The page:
Cook’s own observations since leaving NASA have led him to conclude that the space militarization agenda has continued on to the present day. The agenda saw a temporary setback during the Clinton Administration when use of the Shuttle for military missions was discontinued (ibid). But the George W. Administration saw the return of militarization efforts. This time, according to Cook, the effort is being carried out under the pretext of colonizing the moon (ibid).
“They say it’s to prepare for a Mars mission,” said Cook. “But I have spoken to someone who has worked in NASA and who is very cognizant of what’s really going on. The real, underlying purposes of the current program to colonize the moon is a military mission. Essentially, it’s to provide a base, a military base on the moon to control access to space. And there’s now a space race among nations of the world to get their own colonies established on the moon. Russia, China, the European Space Agency, and India are all participating now in this new race to the moon that I think has very strong militaristic overtones.” (ibid)
Control of the moon would certainly help reestablish the American Empire’s waning dominance. The moon possesses as a subsoil asset an isotope known as helium-3 (Blomfield). The non-radioactive isotope is, according to journalist Adrian Blomfield, a “proven and potent fuel for nuclear fusion” (ibid). Britain’s energy requirements for an entire year could be met with just six metric tons of helium-3 (ibid).
In 2006, NASA announced its intentions to construct and staff an international base camp on one of the moon’s poles by 2024 (ibid). Strangely, the United States declined an offer to take Russia’s Federal Space Agency Roscosmos on as a partner in the moon base project (ibid). The move prompted Russian suspicions that Washington was using lunar exploration as a pretext for monopolizing helium-3 mining (ibid).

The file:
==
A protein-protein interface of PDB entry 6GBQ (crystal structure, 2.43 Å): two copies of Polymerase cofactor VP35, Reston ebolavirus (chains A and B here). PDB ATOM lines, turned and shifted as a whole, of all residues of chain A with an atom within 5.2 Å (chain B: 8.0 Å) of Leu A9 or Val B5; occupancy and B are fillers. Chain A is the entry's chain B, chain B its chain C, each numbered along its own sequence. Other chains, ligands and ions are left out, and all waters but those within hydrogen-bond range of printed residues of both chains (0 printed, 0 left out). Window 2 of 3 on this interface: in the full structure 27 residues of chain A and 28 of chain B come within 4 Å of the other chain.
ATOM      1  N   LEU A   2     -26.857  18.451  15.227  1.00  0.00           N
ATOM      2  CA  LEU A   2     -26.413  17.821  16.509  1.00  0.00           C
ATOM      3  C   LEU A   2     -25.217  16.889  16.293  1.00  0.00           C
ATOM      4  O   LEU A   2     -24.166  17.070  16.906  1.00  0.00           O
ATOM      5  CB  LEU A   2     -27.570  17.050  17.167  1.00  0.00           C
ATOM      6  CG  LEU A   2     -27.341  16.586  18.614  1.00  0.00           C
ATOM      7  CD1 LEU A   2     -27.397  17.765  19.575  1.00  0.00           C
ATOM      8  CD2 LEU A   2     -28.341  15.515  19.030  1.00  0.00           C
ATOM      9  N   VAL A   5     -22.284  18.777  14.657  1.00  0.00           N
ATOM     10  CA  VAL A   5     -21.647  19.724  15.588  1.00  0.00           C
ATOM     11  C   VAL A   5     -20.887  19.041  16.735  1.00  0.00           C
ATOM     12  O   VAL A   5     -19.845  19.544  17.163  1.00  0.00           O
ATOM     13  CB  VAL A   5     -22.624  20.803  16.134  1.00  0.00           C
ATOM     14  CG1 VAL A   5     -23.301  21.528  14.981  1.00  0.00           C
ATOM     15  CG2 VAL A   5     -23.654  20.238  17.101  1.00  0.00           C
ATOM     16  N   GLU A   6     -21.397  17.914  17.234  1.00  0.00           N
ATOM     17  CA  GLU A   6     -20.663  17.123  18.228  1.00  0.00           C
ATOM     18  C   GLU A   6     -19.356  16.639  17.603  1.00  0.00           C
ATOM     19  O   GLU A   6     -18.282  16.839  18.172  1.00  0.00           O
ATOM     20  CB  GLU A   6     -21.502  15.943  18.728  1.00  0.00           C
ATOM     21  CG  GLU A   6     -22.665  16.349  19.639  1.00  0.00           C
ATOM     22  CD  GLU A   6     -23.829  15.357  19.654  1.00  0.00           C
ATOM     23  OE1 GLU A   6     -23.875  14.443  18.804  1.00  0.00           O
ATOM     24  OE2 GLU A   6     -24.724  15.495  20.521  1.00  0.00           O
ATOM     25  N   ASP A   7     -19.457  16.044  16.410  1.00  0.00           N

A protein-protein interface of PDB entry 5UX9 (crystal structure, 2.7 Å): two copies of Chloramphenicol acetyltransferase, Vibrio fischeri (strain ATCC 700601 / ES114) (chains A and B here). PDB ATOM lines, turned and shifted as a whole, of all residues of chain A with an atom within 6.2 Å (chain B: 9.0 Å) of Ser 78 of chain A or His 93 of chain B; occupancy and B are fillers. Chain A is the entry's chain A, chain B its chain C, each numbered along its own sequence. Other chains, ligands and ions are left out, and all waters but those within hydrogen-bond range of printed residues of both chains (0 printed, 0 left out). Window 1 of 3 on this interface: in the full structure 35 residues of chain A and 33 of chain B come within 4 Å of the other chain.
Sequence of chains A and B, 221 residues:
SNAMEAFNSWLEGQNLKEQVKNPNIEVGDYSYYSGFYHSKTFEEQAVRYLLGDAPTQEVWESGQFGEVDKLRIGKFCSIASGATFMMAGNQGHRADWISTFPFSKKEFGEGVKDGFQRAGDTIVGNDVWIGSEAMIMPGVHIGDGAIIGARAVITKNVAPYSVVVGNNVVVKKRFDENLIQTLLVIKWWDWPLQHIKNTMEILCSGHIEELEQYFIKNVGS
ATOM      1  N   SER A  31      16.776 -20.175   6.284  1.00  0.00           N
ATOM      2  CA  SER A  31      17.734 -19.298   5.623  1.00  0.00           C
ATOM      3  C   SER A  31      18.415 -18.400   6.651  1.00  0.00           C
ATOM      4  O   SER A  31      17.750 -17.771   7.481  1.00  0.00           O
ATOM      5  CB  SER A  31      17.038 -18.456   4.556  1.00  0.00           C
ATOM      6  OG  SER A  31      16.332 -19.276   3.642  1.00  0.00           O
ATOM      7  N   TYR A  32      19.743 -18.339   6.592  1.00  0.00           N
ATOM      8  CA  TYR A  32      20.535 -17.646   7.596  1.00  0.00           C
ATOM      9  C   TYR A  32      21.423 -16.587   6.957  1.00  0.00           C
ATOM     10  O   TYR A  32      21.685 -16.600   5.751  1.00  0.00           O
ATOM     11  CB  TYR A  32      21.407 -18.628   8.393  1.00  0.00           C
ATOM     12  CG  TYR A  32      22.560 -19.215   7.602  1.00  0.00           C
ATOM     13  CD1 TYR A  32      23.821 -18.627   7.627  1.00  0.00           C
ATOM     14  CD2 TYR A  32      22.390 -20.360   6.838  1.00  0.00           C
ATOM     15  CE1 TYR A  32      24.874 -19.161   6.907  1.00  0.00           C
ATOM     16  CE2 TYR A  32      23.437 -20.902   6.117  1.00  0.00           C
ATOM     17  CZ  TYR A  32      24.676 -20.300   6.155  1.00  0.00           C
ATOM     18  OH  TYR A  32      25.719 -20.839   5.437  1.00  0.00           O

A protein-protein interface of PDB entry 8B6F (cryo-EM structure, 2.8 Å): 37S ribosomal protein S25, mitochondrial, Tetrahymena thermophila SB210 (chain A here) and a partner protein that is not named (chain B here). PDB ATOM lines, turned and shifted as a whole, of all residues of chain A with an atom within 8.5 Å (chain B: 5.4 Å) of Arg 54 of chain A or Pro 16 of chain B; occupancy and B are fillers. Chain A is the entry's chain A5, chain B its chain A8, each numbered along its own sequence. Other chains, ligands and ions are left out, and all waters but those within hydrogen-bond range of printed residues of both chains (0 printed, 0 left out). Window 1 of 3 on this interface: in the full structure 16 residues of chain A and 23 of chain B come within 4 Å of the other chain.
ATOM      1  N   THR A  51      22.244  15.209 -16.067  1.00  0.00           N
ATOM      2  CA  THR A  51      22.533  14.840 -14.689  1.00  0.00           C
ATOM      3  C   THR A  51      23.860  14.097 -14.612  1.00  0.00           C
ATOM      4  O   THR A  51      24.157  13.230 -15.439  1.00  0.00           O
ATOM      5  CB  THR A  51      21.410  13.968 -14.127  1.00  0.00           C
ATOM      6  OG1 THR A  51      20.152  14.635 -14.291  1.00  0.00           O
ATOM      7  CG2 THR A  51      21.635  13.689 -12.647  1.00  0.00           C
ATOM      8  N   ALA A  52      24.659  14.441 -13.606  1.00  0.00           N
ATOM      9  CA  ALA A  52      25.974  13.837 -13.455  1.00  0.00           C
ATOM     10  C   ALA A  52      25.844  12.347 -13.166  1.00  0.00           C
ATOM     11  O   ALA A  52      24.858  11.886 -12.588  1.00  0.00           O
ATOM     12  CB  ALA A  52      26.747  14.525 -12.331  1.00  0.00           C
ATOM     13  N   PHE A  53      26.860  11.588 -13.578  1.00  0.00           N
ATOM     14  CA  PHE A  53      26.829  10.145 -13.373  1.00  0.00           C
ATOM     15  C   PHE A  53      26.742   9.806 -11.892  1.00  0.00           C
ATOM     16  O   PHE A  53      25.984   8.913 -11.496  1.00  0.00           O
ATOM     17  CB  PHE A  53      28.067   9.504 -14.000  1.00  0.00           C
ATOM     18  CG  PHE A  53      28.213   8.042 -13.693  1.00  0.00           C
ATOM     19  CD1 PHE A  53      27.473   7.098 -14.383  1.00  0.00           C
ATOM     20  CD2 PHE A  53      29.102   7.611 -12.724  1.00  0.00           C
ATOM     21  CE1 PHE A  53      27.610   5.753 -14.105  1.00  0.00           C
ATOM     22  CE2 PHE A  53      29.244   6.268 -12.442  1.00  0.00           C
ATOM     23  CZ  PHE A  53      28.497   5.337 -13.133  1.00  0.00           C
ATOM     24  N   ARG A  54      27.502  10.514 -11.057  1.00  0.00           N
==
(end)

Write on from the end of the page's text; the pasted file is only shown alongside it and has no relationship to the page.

If America were able to corner the energy market by monopolizing helium-3 mining, then the Western power elite would become the dominant force in the emerging new world order. The Russian elite cannot and will not allow that to happen. As this writer has pointed out before, there is no award for second place in the race for world domination. For this reason, Russia is now hard at work on a program to reach the moon nine years before America, establishing a permanent lunar base by 2015 (ibid).
There was a time when space exploration was a testament to the spirit of innovation. Unfortunately, that time seems to have passed. Now, reaching the stars is about the acquisition of power and, ultimately, power is the key to winning the unfolding war in the heavens.
Paul D. Collins has studied suppressed history and the shadowy undercurrents of world political dynamics for roughly eleven years. In 1999, he earned his Associate of Arts and Science degree. In 2006, he completed his bachelor's degree with a major in liberal studies and a minor political science. Paul has authored another book entitled The Hidden Face of Terrorism: The Dark Side of Social Engineering, From Antiquity to September 11. Published in November 2002, the book is available online from www.1stbooks.com, barnesandnoble.com, and also amazon.com. It can be purchased as an e-book (ISBN 1-4033-6798-1) or in paperback format (ISBN 1-4033-6799-X). Paul also co-authored The Ascendancy of the Scientific Dictatorship (ISBN 1-4196-3932-3).
PERFECTIBILISTS: The 18th Century Bavarian Order of the Illuminati, by Terry Melanson
The Ascendancy of the Scientific Dictatorship, by Paul & Phillip Collins
Memoirs Illustrating the History of Jacobinism, by Abbe Barruel
Fire in the Minds of Men: Origins of the Revolutionary Faith, by James H. Billington
America's Secret Establishment: An Introduction to the Order of Skull & Bones, by Antony C. Sutton